The Tundra Tabloids was contacted by Vasarahammer about a radio report he heard the other day, concerning a period in Finnish history known as the, “Isoviha”, or the “Greater Wrath“. According to Wikipedia:
The Greater Wrath (Finnish: Isoviha Swedish: Stora ofreden) is a term used in Finnish history for the Russian invasion and subsequent military occupation of Eastern Sweden, now Finland, from 1714 until the treaty of Nystad 1721, which ended the Great Northern War, although sometimes the term is used to denote all of the Great Northern War.
After the victory at Isokyrö, Mikhail Golitsyn became governor of Finland. Finns began waging partisan warfare against the Russians. As retaliation, the Finnish peasants were forced to pay large contributions to the occupying Russians (as was the custom in that time). Plundering was widespread, especially in Ostrobothnia and in communities near the major roads. Churches were looted, Isokyrö was burned to the ground.
A scorched earth zone several hundred kilometers wide was burned to hinder Swedish counteroffensives. About 5,000 Finns were killed and some 10,000 taken away as slaves, of whom only a few thousand would ever return. Thousands, especially officials, also fled to the (relative) safety of Sweden. The poorer peasants hid in the woods to avoid the ravages of the occupiers and their press-gangs. Atrocities were at their worst between 1714-17 when the infamous Swedish Count Gustaf Otto Douglas, who had defected to the Russian side during the war, was in charge of the occupation.
Vasarahammer: “I heard about this in the radio and of the fact that during the 17th century Russian occupation tens of thousands of Finns were sold as slaves. There is an old Helsingin Sanomat Kuukausiliite piece about Finnish 18th century history concerning the period called the Isoviha. When Sweden collapsed as a major power, the Russians invaded and occupied Finland.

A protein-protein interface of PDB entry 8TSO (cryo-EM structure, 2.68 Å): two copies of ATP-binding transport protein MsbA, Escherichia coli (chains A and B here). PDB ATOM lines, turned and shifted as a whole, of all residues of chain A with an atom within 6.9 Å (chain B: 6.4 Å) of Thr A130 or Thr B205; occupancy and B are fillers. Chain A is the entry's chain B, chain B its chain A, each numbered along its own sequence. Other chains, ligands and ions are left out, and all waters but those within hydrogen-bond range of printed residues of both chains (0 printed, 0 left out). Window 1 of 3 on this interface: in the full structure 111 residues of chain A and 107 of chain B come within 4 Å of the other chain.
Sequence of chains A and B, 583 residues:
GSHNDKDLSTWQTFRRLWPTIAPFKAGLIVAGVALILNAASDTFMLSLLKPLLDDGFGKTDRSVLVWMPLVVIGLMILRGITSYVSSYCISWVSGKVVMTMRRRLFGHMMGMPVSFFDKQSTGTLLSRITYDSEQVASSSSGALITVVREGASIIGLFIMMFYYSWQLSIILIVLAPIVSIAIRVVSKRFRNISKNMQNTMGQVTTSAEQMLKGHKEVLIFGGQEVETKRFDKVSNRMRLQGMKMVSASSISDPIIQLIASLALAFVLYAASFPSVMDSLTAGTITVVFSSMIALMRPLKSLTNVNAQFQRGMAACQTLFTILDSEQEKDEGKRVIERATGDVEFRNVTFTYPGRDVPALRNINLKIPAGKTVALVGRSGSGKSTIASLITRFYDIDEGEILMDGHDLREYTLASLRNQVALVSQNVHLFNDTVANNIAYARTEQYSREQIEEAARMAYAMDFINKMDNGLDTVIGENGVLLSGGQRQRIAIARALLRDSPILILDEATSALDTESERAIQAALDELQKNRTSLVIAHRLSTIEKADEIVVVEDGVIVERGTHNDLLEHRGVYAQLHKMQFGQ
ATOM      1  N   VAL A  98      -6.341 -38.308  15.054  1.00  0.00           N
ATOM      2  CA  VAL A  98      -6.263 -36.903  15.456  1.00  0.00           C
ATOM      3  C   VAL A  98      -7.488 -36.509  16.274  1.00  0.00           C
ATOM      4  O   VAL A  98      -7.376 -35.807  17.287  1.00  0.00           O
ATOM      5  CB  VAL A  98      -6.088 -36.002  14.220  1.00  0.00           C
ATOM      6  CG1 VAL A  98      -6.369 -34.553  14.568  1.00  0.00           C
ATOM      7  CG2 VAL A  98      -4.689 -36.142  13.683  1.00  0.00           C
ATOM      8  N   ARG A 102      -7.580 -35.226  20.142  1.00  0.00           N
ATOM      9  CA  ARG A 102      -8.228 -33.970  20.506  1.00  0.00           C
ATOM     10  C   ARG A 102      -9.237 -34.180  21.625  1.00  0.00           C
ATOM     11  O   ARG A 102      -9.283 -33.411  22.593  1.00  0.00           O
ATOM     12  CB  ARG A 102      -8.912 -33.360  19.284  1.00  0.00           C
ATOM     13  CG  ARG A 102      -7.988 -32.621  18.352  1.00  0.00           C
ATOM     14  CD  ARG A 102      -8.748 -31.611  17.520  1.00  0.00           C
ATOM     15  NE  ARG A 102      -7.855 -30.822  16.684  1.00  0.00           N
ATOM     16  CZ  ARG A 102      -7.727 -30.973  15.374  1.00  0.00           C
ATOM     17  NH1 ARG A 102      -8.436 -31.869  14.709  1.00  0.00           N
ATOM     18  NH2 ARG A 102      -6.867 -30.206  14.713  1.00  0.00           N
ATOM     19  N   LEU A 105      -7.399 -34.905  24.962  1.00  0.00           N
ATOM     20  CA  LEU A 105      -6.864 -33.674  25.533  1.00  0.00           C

The Russians cossacks raped and looted especially in Pohjanmaa (Ostrobothnia) and took about 20 000 – 30 000 Finns as slaves to work in Russia. Some Finns were sold to the muslim tatars and there were Finnish slaves as far as Isfahan in Persia (Iran).
This part of history was never told at school. The period of Russian occupation between 1713 and 1721 was described but details of the brutality were not.”
The TT appreciates Vasarahammer’s informing us about this sad, dark period in Finnish history. Here’s something else that backs up Vasarahammer’s report. KGS
PeaceCountry: Burning, killing and looting, the armies under Moscow raped the land clean all the way to northern Savo province. So many Finnish slaves were rounded up that you could get one at the Moscow slave market for 10 – 15 kopeks.
NOTE: Perhaps this explains the Finnish tenacity shown during the Winter War with Stalin’s Soviet Union, having once been held in slavery by the Russians, the Finns knew exactly what lie ahead if their country fell.